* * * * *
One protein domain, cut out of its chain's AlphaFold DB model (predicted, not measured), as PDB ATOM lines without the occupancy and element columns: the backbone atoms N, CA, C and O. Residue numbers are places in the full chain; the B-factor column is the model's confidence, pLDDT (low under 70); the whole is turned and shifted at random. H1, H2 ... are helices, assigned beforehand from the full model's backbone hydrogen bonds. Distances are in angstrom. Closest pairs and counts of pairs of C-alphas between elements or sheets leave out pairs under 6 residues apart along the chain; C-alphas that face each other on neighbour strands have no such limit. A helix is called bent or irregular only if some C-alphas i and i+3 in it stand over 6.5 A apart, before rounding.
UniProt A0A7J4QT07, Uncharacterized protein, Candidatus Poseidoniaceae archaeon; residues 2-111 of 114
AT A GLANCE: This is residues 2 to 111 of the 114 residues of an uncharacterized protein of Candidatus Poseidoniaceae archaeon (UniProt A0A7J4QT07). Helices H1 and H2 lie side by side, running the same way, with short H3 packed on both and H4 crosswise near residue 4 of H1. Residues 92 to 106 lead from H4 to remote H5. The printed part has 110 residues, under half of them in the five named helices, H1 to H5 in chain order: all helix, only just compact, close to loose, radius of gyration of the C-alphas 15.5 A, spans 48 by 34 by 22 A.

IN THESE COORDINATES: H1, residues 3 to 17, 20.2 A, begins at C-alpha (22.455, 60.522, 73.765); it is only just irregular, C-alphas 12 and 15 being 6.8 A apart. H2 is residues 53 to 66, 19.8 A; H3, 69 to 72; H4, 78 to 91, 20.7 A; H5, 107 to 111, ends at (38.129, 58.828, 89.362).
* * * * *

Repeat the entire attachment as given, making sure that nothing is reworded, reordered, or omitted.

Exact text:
One protein domain, cut out of its chain's AlphaFold DB model (predicted, not measured), as PDB ATOM lines without the occupancy and element columns: the backbone atoms N, CA, C and O. Residue numbers are places in the full chain; the B-factor column is the model's confidence, pLDDT (low under 70); the whole is turned and shifted at random. H1, H2 ... are helices, assigned beforehand from the full model's backbone hydrogen bonds. Distances are in angstrom. Closest pairs and counts of pairs of C-alphas between elements or sheets leave out pairs under 6 residues apart along the chain; C-alphas that face each other on neighbour strands have no such limit. A helix is called bent or irregular only if some C-alphas i and i+3 in it stand over 6.5 A apart, before rounding.
UniProt A0A7J4QT07, Uncharacterized protein, Candidatus Poseidoniaceae archaeon; residues 2-111 of 114
AT A GLANCE: This is residues 2 to 111 of the 114 residues of an uncharacterized protein of Candidatus Poseidoniaceae archaeon (UniProt A0A7J4QT07). Helices H1 and H2 lie side by side, running the same way, with short H3 packed on both and H4 crosswise near residue 4 of H1. Residues 92 to 106 lead from H4 to remote H5. The printed part has 110 residues, under half of them in the five named helices, H1 to H5 in chain order: all helix, only just compact, close to loose, radius of gyration of the C-alphas 15.5 A, spans 48 by 34 by 22 A.

IN THESE COORDINATES: H1, residues 3 to 17, 20.2 A, begins at C-alpha (22.455, 60.522, 73.765); it is only just irregular, C-alphas 12 and 15 being 6.8 A apart. H2 is residues 53 to 66, 19.8 A; H3, 69 to 72; H4, 78 to 91, 20.7 A; H5, 107 to 111, ends at (38.129, 58.828, 89.362).